On Saturday, India finished on top of Group B at the Women’s World Twenty20 after easing past Australia by 48 runs in their last group game in Guyana. Australia are a tough nut to crack, but the fact that India’s victory came by 48 runs proves their sheer dominance in the tournament. They have won all their group games, and will be looking to revive their ODI World Cup reputation when they face off England in the semi-finals.
The matches have been telecasted live. The paparazzi is covering the event ball by ball. Social media is proud of the girls. There has been noise, a lot of noise. And of course, there have been demands for a women’s IPL, irrespective of India winning the cup or not.
No one in the BCCI believed in the concept of having a T20 league prior to the 2007 WT20, in which India emerged victorious. But it now boasts of eleven successful years of the Indian Premier League. The tournament caught the fancy of the fans for the entertainment associated with the format.
However, a major reason behind the success of the IPL was a strong domestic as well as grassroots structure for men’s cricket in India. The number of cricket academies, clubs and tournaments for the boys in India are innumerable. Then, there are tournaments like the Syed Mushtaq Ali trophy and the Vijay Hazare Trophy, where the domestic guys get to sharpen their white-ball skills. Add to that, there are several other T20 tournaments at state levels. The Mumbai T20 league, the Karnataka Premier League, the Tamil Nadu Premier League and so on.
There was thus no dearth of skilled players for the IPL and the tournament was an instant crowd puller.
Women’s IPL will lack abundance of talent
Team India, even without a T20I culture for women in the country, are performing extremely well in the Windies. But the big question remains — is there sufficient talent in domestic cricket to ensure the quality of the women’s IPL is not degraded?
The tournament cannot be started with only 15 to 20 women. For a women’s IPL to be created, a minimum of four to five teams are a must, which means there is a need for at least 30 Indian players roughly. A country cannot start its own league if 80% of the participants are from other countries. Primary purpose of the women’s IPL will be to mould the domestic players for international cricket, but without any T20I culture at the grassroots level, that is not even remotely possible.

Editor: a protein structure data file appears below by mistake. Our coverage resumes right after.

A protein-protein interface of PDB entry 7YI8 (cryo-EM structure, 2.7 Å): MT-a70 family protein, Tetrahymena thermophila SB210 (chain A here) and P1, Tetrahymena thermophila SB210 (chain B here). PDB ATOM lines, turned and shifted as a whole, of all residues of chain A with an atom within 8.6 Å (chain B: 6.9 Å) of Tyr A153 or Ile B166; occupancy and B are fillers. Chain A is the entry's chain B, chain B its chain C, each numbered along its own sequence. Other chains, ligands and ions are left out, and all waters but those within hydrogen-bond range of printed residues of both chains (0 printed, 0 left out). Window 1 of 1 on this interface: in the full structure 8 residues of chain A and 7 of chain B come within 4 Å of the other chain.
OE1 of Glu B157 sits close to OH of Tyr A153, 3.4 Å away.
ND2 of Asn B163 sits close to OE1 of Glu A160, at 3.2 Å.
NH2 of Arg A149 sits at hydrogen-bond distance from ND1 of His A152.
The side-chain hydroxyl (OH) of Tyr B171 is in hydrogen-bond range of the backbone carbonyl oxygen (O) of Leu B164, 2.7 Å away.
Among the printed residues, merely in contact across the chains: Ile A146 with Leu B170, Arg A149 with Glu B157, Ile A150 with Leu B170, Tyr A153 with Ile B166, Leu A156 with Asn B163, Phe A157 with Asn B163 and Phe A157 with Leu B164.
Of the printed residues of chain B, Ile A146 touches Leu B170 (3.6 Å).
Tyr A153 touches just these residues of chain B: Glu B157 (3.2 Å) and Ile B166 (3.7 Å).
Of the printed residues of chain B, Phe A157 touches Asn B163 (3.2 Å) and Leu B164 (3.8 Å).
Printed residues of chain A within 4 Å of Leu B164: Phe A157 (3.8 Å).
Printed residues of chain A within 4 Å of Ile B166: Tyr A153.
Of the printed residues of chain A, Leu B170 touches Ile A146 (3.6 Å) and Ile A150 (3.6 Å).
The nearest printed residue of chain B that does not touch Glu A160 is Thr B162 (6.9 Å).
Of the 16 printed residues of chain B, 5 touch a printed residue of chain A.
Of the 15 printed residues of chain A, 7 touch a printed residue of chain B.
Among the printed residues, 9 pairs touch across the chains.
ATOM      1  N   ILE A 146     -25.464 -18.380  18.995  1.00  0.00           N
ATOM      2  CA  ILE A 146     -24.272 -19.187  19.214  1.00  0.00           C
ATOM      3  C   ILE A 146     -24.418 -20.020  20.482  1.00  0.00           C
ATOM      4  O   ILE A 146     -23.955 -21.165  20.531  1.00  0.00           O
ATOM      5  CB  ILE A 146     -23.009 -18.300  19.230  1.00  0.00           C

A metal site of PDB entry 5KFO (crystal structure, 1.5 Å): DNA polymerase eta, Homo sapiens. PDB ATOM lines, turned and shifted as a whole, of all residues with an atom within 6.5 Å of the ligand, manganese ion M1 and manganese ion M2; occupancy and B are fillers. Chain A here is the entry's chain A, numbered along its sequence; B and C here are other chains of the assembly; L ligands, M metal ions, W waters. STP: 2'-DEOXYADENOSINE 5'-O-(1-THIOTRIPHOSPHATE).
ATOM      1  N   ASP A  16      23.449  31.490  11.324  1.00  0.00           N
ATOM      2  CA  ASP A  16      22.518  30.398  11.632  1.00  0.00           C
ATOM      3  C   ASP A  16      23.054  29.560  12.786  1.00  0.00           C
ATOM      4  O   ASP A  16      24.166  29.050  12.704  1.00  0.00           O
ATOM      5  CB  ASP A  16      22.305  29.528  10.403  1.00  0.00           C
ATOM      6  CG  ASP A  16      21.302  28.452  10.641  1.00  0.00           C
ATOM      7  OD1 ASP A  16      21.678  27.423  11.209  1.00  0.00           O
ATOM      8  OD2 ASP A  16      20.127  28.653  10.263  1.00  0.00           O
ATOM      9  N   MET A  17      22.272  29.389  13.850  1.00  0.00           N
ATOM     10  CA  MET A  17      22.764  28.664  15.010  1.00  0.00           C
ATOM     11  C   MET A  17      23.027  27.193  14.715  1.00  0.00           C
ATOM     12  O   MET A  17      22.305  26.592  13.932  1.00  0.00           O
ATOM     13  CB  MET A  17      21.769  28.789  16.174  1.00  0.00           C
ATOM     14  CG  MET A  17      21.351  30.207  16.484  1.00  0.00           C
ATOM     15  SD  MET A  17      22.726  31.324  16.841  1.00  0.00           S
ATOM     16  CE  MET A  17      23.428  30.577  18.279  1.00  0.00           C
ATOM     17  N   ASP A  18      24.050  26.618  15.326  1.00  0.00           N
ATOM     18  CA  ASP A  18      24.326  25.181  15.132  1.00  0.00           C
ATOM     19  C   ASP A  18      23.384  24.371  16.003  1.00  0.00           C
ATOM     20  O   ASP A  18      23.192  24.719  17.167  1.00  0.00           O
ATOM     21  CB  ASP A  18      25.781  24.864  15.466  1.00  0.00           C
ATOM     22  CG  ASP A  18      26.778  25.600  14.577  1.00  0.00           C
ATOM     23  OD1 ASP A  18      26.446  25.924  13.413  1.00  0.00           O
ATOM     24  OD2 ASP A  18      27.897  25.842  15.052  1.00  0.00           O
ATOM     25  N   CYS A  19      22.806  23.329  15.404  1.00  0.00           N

Besides, lack of talented players in the IPL will lead to one-sided and uninteresting games, and that will not be commercially viable. There are not enough players who can attract crowd in the stadiums and viewership on the television.
Former Indian captain and COA member Diana Edulji had also elaborated on the importance of a grassroots structure in India. In an interview with CNN-News18, Edulji said, “You look at what Rahul Dravid is doing, he is creating a supply chain for the senior team. Women’s cricket also needs the same, we need strong coaching and competitive tournaments at U-14 and U-16 levels,” she said.
India is far behind in the development of women’s cricket if compared to England and Australia. The women’s Big Bash League in Australia is successful because there is an abundance of talent in domestic cricket which ensures that the franchise-based tournament is competitive.
According to reports, Cricket Australia has invested three million dollars in women’s cricket over the last two years. A lot of clubs and tournaments at the grassroots level were started in 2016.
So what’s the solution?
The solution is simple – BCCI needs to invest money at the grassroots level. The world’s richest board needs to let its purse loose and offer lucrative contracts to the players. New clubs and tournaments should be introduced. Experienced coaches should be hired. All of this can be possible if only the right initiatives are taken.
Also, cricket should be encouraged in schools. Girls should be given equal participation in school matches as the boys.
Among other baby steps, it is very important to completely eradicate sports-based gender inequalities in India’s relatively patriarchal society.
Women’s IPL is definitely a possibility, but you don’t want to cringe about its lack of extravaganza – which is quintessential to a T20 franchise cricket tournament.